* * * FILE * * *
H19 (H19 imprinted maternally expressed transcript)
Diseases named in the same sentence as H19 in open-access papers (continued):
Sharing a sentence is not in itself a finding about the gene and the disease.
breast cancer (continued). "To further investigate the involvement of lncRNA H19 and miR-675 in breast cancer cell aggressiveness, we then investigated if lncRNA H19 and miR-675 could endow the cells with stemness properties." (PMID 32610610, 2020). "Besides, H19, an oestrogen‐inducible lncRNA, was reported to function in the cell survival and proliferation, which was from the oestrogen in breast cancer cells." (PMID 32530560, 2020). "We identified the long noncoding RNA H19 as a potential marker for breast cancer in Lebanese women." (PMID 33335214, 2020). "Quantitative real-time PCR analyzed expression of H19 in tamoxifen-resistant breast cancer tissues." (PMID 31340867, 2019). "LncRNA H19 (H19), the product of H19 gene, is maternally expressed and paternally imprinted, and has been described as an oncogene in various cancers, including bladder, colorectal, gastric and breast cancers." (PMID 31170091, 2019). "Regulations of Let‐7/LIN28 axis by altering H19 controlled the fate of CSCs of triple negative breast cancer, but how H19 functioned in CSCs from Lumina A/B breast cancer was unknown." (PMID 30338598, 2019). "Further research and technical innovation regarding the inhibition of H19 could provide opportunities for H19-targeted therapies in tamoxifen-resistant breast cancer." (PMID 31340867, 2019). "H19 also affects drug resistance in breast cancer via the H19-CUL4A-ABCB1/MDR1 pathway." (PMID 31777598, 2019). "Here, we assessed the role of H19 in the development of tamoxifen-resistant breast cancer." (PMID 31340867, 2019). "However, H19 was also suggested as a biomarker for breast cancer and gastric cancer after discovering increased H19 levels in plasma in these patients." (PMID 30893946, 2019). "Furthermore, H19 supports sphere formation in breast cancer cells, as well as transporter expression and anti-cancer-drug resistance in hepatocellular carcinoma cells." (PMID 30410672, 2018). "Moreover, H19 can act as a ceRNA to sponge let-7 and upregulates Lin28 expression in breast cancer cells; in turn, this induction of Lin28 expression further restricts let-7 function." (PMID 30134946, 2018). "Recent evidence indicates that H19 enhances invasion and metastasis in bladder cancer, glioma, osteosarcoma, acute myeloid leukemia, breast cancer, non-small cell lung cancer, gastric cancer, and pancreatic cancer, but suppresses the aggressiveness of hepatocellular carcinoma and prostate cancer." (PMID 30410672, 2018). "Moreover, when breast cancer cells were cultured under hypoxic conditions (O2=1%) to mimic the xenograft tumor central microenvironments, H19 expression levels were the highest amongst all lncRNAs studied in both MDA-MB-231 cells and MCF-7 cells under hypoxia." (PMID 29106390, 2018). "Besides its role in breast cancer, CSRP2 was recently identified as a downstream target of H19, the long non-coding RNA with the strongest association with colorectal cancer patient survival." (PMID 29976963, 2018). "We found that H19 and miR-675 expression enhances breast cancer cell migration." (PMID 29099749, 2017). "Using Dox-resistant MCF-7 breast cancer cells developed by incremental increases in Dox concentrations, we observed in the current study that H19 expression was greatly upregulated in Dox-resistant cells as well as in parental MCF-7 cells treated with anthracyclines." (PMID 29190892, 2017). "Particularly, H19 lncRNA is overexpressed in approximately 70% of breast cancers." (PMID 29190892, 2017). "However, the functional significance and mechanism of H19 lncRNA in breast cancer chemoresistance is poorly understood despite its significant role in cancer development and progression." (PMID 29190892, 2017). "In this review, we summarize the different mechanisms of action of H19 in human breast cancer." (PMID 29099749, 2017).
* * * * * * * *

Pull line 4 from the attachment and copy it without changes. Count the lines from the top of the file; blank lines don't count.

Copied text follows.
breast cancer (continued). "To further investigate the involvement of lncRNA H19 and miR-675 in breast cancer cell aggressiveness, we then investigated if lncRNA H19 and miR-675 could endow the cells with stemness properties." (PMID 32610610, 2020). "Besides, H19, an oestrogen‐inducible lncRNA, was reported to function in the cell survival and proliferation, which was from the oestrogen in breast cancer cells." (PMID 32530560, 2020). "We identified the long noncoding RNA H19 as a potential marker for breast cancer in Lebanese women." (PMID 33335214, 2020). "Quantitative real-time PCR analyzed expression of H19 in tamoxifen-resistant breast cancer tissues." (PMID 31340867, 2019). "LncRNA H19 (H19), the product of H19 gene, is maternally expressed and paternally imprinted, and has been described as an oncogene in various cancers, including bladder, colorectal, gastric and breast cancers." (PMID 31170091, 2019). "Regulations of Let‐7/LIN28 axis by altering H19 controlled the fate of CSCs of triple negative breast cancer, but how H19 functioned in CSCs from Lumina A/B breast cancer was unknown." (PMID 30338598, 2019). "Further research and technical innovation regarding the inhibition of H19 could provide opportunities for H19-targeted therapies in tamoxifen-resistant breast cancer." (PMID 31340867, 2019). "H19 also affects drug resistance in breast cancer via the H19-CUL4A-ABCB1/MDR1 pathway." (PMID 31777598, 2019). "Here, we assessed the role of H19 in the development of tamoxifen-resistant breast cancer." (PMID 31340867, 2019). "However, H19 was also suggested as a biomarker for breast cancer and gastric cancer after discovering increased H19 levels in plasma in these patients." (PMID 30893946, 2019). "Furthermore, H19 supports sphere formation in breast cancer cells, as well as transporter expression and anti-cancer-drug resistance in hepatocellular carcinoma cells." (PMID 30410672, 2018). "Moreover, H19 can act as a ceRNA to sponge let-7 and upregulates Lin28 expression in breast cancer cells; in turn, this induction of Lin28 expression further restricts let-7 function." (PMID 30134946, 2018). "Recent evidence indicates that H19 enhances invasion and metastasis in bladder cancer, glioma, osteosarcoma, acute myeloid leukemia, breast cancer, non-small cell lung cancer, gastric cancer, and pancreatic cancer, but suppresses the aggressiveness of hepatocellular carcinoma and prostate cancer." (PMID 30410672, 2018). "Moreover, when breast cancer cells were cultured under hypoxic conditions (O2=1%) to mimic the xenograft tumor central microenvironments, H19 expression levels were the highest amongst all lncRNAs studied in both MDA-MB-231 cells and MCF-7 cells under hypoxia." (PMID 29106390, 2018). "Besides its role in breast cancer, CSRP2 was recently identified as a downstream target of H19, the long non-coding RNA with the strongest association with colorectal cancer patient survival." (PMID 29976963, 2018). "We found that H19 and miR-675 expression enhances breast cancer cell migration." (PMID 29099749, 2017). "Using Dox-resistant MCF-7 breast cancer cells developed by incremental increases in Dox concentrations, we observed in the current study that H19 expression was greatly upregulated in Dox-resistant cells as well as in parental MCF-7 cells treated with anthracyclines." (PMID 29190892, 2017). "Particularly, H19 lncRNA is overexpressed in approximately 70% of breast cancers." (PMID 29190892, 2017). "However, the functional significance and mechanism of H19 lncRNA in breast cancer chemoresistance is poorly understood despite its significant role in cancer development and progression." (PMID 29190892, 2017). "In this review, we summarize the different mechanisms of action of H19 in human breast cancer." (PMID 29099749, 2017).